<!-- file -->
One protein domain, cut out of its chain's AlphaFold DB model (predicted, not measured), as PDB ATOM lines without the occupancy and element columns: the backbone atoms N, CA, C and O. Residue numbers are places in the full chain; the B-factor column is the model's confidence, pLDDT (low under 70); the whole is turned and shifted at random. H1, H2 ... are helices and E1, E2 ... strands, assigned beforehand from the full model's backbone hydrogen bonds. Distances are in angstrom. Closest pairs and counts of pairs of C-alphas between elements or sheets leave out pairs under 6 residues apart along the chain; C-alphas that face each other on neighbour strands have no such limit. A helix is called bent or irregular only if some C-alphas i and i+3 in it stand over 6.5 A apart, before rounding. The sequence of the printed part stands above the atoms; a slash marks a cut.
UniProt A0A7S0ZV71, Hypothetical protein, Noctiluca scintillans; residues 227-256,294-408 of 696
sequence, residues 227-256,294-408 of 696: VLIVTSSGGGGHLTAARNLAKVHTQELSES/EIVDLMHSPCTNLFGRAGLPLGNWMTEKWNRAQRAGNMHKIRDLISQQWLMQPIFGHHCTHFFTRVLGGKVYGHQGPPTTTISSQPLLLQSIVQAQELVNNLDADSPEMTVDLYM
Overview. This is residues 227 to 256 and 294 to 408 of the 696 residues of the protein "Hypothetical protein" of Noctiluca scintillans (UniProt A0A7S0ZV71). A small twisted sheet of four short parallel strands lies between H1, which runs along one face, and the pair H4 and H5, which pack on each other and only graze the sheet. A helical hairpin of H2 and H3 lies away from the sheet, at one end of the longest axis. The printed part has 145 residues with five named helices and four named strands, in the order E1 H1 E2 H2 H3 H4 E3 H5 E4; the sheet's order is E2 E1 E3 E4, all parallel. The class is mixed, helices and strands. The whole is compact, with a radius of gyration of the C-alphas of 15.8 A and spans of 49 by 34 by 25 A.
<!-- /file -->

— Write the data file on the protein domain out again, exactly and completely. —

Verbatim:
One protein domain, cut out of its chain's AlphaFold DB model (predicted, not measured), as PDB ATOM lines without the occupancy and element columns: the backbone atoms N, CA, C and O. Residue numbers are places in the full chain; the B-factor column is the model's confidence, pLDDT (low under 70); the whole is turned and shifted at random. H1, H2 ... are helices and E1, E2 ... strands, assigned beforehand from the full model's backbone hydrogen bonds. Distances are in angstrom. Closest pairs and counts of pairs of C-alphas between elements or sheets leave out pairs under 6 residues apart along the chain; C-alphas that face each other on neighbour strands have no such limit. A helix is called bent or irregular only if some C-alphas i and i+3 in it stand over 6.5 A apart, before rounding. The sequence of the printed part stands above the atoms; a slash marks a cut.
UniProt A0A7S0ZV71, Hypothetical protein, Noctiluca scintillans; residues 227-256,294-408 of 696
sequence, residues 227-256,294-408 of 696: VLIVTSSGGGGHLTAARNLAKVHTQELSES/EIVDLMHSPCTNLFGRAGLPLGNWMTEKWNRAQRAGNMHKIRDLISQQWLMQPIFGHHCTHFFTRVLGGKVYGHQGPPTTTISSQPLLLQSIVQAQELVNNLDADSPEMTVDLYM
Overview. This is residues 227 to 256 and 294 to 408 of the 696 residues of the protein "Hypothetical protein" of Noctiluca scintillans (UniProt A0A7S0ZV71). A small twisted sheet of four short parallel strands lies between H1, which runs along one face, and the pair H4 and H5, which pack on each other and only graze the sheet. A helical hairpin of H2 and H3 lies away from the sheet, at one end of the longest axis. The printed part has 145 residues with five named helices and four named strands, in the order E1 H1 E2 H2 H3 H4 E3 H5 E4; the sheet's order is E2 E1 E3 E4, all parallel. The class is mixed, helices and strands. The whole is compact, with a radius of gyration of the C-alphas of 15.8 A and spans of 49 by 34 by 25 A.